The height of the table is 74cm, which seems very comfortable and is perfect for the IKEA Kaustby chairs that I bought to match the table.
The table arrives with three flat rectangular panels of wood, a lot of short and long lengths of wood for struts and runners, four legs, four sturdy metal corner brackets and seemingly hundreds of assorted screws and metal widgets. I won't pretend that putting it together was either a quick or an easy job; it definitely takes two people working together to assemble the table, and you definitely need to leave a whole afternoon to do the job, so that you can follow the instructions carefully.
As usual with IKEA, the instruction leaflet is without words, relying on explicit diagrams and examples of line drawn people to give you the information. You basically have to make the table from scratch; attaching the running boards and assorted hardware, making up a door-height wooden frame and attaching it to the panels of the table top, and then inserting the paraphernalia to attach the extra panel which is kept hidden inside the structure.
It did take us hours to assemble, but it was not an overly demanding or complicated job as long as we followed the instructions slowly and carefully - step by small step.
Over the years the table has been used as a homework desk , an art table, a model construction bench, a family eating table, and a table to entertain our friends. It has never wobbled, even though we sit on it, put heavy weights on it (when my boys had a paper round and had to sort their papers) and generally treat it very roughly.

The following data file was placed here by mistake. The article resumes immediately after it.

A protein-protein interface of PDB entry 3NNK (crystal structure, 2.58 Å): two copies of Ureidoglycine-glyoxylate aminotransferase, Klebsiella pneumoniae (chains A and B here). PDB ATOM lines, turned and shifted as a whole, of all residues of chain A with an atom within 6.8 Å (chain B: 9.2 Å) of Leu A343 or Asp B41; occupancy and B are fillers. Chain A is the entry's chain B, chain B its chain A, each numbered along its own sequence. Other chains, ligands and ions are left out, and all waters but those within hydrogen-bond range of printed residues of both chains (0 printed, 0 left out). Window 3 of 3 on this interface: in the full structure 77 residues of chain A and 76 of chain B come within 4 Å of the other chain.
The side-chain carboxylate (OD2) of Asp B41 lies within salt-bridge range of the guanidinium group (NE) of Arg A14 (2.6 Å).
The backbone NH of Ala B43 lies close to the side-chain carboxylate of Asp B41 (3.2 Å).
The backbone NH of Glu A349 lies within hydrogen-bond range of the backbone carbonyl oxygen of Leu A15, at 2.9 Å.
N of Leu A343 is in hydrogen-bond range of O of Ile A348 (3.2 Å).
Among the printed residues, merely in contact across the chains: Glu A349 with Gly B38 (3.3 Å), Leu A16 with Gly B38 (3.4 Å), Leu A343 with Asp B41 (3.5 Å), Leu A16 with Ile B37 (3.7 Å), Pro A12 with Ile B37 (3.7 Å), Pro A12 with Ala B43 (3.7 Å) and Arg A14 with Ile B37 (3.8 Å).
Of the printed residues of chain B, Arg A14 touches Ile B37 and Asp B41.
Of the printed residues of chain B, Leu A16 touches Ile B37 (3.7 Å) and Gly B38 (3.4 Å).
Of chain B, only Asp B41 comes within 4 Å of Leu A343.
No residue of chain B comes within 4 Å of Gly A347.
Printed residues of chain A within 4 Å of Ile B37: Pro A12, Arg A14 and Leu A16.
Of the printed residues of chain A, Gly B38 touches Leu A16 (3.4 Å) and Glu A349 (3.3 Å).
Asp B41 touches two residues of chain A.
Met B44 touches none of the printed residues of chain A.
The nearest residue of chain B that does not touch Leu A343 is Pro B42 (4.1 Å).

The table top has faded considerably and mellowed over the years, but the extra leaf that is stored away underneath the table top for most of the time, has obviously not faded in the same way. I have tried to expose it as much as possible, but our table is more useful in the small formation so this has been hard. As a result, the middle slat is still a rather bright orange colour, standing out from the other paler slats on either side. I have tried various polishes and coloured wax to remedy this, but nothing seems to help.
The other small niggle is that the wood has warped a very tiny bit over the years, so that the gap between the panels is slightly more noticeable. This is not a big problem, but still one that I can see.
The surface itself has suffered only slightly from everyday use. A couple of deep scratches, a little round circle where a teenage boy slammed the salt grinder down in a temper - nothing serious and all marks of a normal family life that I rather like to see.
This is not a posh table for a formal dining room; it is a heavy and solid table that is ideal for the rough and tumble of family life. It ages well and you will not be too distraught if slight marks appear over the years, as this adds to the character.
My friends love to come round for dinner and sit around my big ten seater table - and the table has made my kitchen the focus of family and social life.